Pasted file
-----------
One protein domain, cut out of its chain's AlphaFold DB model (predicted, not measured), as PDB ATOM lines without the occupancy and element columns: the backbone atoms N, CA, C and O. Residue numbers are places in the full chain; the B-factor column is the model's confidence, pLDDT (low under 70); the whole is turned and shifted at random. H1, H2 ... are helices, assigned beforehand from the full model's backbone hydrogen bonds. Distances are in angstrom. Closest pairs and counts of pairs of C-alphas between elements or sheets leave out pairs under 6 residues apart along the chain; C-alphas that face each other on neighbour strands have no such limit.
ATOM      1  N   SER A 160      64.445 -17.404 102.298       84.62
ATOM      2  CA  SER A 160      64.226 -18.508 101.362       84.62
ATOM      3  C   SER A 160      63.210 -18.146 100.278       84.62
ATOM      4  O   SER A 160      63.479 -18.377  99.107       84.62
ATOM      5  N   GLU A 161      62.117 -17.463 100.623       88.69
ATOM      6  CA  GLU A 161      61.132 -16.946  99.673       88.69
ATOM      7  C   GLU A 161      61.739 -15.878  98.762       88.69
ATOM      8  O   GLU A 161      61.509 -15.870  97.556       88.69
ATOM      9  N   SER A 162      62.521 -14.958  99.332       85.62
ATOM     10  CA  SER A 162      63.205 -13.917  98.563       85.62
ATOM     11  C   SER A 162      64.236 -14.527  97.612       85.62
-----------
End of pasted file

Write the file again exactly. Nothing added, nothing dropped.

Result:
One protein domain, cut out of its chain's AlphaFold DB model (predicted, not measured), as PDB ATOM lines without the occupancy and element columns: the backbone atoms N, CA, C and O. Residue numbers are places in the full chain; the B-factor column is the model's confidence, pLDDT (low under 70); the whole is turned and shifted at random. H1, H2 ... are helices, assigned beforehand from the full model's backbone hydrogen bonds. Distances are in angstrom. Closest pairs and counts of pairs of C-alphas between elements or sheets leave out pairs under 6 residues apart along the chain; C-alphas that face each other on neighbour strands have no such limit.
ATOM      1  N   SER A 160      64.445 -17.404 102.298       84.62
ATOM      2  CA  SER A 160      64.226 -18.508 101.362       84.62
ATOM      3  C   SER A 160      63.210 -18.146 100.278       84.62
ATOM      4  O   SER A 160      63.479 -18.377  99.107       84.62
ATOM      5  N   GLU A 161      62.117 -17.463 100.623       88.69
ATOM      6  CA  GLU A 161      61.132 -16.946  99.673       88.69
ATOM      7  C   GLU A 161      61.739 -15.878  98.762       88.69
ATOM      8  O   GLU A 161      61.509 -15.870  97.556       88.69
ATOM      9  N   SER A 162      62.521 -14.958  99.332       85.62
ATOM     10  CA  SER A 162      63.205 -13.917  98.563       85.62
ATOM     11  C   SER A 162      64.236 -14.527  97.612       85.62